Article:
Braving the elements
  |  First Published: May 2014

By the time you read this the start of the cold season will well and truly be upon us. Wintertime in the New England can be bittersweet; the cool air comes down and turns early tranquil mornings into picturesque frost-lined banks, lined with willows that show a bare skeleton of their once striking green appearance.

Fishing during these months may find you one of a dedicated few willing to brave the elements in search of our beautiful Murray cod. It’s amazing how the peaceful surroundings and cool breeze chilling your skin is quickly turned around when the savage strike of a resident Murray cod gives you a massive rush of adrenalin. It’s a rewarding feeling to know that a plan that has comes together and the effort has paid dividends.


When the beanies and jumpers come out it is not just a change of season for us – the fish behave differently as well. The once aggressive golden perch seem to slow down and become lethargic, only feeding when they need to. It can be best to target them with fresh baits such as worms or shrimp, and if you find them focus your fishing in the afternoons after the sun has added a little warmth to the water.

From all reports the local catfish population is booming which is a great sign for the future. Just remember that they cannot be kept from the rivers and must be released immediately.

The ever-reliable carp will have left their summer shallow water hangouts and moved into deeper pockets and schooled up. While it may take a while longer to find them they can often salvage a otherwise quiet trip.

Trout anglers will rejoice over the coming months with cooler temperatures hopefully bringing a triumphant return from the hard summer slog. Creeks like the Mulla Creek and the smaller rivers around the Nowendoc region will be well worth a try for average size fish, or you could head out towards the Walcha area in search of those 3-4lb giants that show up from time to time. Baits of worms, wood grubs and crickets are tried and true performers. Alternatively, if you can’t get onto fresh bait, the factory-made Berkley PowerBaits and similar products can be very handy substitutes, especially in the dams like Malpas, Dumaresq and Sheeba.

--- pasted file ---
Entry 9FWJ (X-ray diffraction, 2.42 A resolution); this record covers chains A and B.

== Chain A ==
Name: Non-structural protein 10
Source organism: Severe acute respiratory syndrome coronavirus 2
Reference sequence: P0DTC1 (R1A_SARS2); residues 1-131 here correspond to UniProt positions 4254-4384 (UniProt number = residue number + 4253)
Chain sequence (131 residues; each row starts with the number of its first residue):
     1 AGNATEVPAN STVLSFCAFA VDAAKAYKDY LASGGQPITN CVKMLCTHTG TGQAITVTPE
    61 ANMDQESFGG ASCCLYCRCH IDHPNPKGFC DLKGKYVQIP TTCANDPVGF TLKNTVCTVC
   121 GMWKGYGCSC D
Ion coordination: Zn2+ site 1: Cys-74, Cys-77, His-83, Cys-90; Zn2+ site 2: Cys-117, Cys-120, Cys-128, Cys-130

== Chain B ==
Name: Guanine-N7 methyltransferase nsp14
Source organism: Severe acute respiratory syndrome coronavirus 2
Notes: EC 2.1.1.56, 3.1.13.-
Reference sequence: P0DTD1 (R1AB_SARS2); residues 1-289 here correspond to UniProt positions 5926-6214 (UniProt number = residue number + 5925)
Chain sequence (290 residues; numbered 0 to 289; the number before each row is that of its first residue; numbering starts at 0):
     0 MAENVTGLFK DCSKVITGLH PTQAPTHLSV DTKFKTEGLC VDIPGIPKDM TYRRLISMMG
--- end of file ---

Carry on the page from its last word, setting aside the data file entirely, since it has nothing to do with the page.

The holy grail for those anglers who are not hiding away during winter is the piscatorial bulldozer, the mighty Murray cod. Many anglers believe the first frost of winter brings on a much better class of fish in this region and I would have to agree.

While the cold water slows down the metabolic rate of our hardy native fish, you will generally find that your hook-up rate is much higher. The strikes are generally hard and calculated as the cod recklessly leave their home to secure a meal, not just a territorial thump of the tail or bump that will happen many times during a warm summer afternoon. Beef up your gear and throw around lures of 80mm and more to try find those larger fish. Lures that spring to mind are the Legohead lures made by Dean Cappello, a truly unique design with many quality fish falling to their tantalising action.

Just be prepared to rug up as the temperature can change very quickly around the dawn and dusk periods, and with long hours that may be needed to draw a strike you want to make sure you’re comfortable.


The last few months of fishing Lake Keepit have been spectacular on the golden perch with many people getting amongst the action on baits and lures of all shapes and sizes. However, May is generally a transition time in our local dams with many of the fish choosing to school up in the deep water around points and drop-offs. A good map of the dam is handy in finding likely looking points, and if you can combine these with a rocky bank or two then you should be able to strike gold. A good sounder can come in handy during these times, exposing underwater hills, valleys, drop-offs and submerged structure that might hold healthy populations of these deep dwelling adversaries. You will still pick up the odd fish trolling around the edges of these schools, but your best bet is to fish close to the bottom with metal vibes or soft plastics and work the area over thoroughly before moving on. The fish won’t feed all day, and sometimes it can be a fish a cast or a really shut down. Still, patience is a virtue and persistence pays off, so good luck out there and give it a go.

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